Oh, that's, right: Sheriff Jody Mills was back! At this point, she's the longest-lived human female character on the show, and every time she appears, it's a reminder of the deep feelings we form for familiar faces. Duh, that's the one of the points of serials — remembered emotion as storytelling shorthand — but it's astonishing that Supernatural still hasn't done a great job of building out its cast of characters. But that's neither here nor there; what is both here AND there is the fact that Jody saved this girl from a vampire, yet the girl still refused to divulge where the vampire nest from which she'd escaped was located. Baffled by her obstinacy, the Winchesters quickly realized what was up: The girl hadn't simply escaped from a vampire nest, she'd escaped from her actual family. Apparently she was the sole human in a family of vampires, and years of helping them hunt other humans for food had pushed her to her breaking point. But then again, they were family, so it wasn't like she was eager to see them all get murdered by a couple of hunter hunks. (Hunkers?) It was this family loyalty versus morality conflict that was the core of the episode, and it dovetailed nicely with Jody's backstory, which, if you'll recall, entailed her decision to MURDER her own child when he became a zombie and ate her husband.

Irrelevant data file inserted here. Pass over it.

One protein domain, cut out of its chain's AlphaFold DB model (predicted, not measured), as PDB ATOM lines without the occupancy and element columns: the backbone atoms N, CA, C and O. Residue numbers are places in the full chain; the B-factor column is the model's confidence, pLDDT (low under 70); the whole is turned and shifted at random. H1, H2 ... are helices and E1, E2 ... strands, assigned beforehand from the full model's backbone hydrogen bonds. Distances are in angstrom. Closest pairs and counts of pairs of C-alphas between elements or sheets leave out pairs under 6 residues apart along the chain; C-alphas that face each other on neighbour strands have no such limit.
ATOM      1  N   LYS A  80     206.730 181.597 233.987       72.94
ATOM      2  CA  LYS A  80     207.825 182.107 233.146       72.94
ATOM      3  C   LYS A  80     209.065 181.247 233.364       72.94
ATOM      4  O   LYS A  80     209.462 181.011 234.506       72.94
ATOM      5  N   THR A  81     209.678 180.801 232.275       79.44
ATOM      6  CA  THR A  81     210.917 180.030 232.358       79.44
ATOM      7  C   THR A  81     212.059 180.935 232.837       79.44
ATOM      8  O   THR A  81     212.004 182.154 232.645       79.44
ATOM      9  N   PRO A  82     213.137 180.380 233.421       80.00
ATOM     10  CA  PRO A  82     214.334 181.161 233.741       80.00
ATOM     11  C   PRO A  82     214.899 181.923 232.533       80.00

The episode's plotting wasn't overly elaborate or twisty, and most of its emotional heft derived from Jody's tentative bonding with Alex at Jody's secluded cabin while they hid from Alex's family. Their combativeness and mutual distrust quickly gave way to an understanding, particularly when Alex prodded Jody about her dead family only to then curl up asleep in Jody's son's bed. Later, when the Winchesters decided that Alex had been too complicit in her family's crimes to go unkilled, Jody protected her from them, and it made perfect sense. In Alex she recognized herself, a woman broken by circumstance but still with the wherewithal to carry on. Of course, it helped sway Alex away from her family when she remembered that she'd been kidnapped away from her real family as a child, but still. Some bonds are just too hard to sever.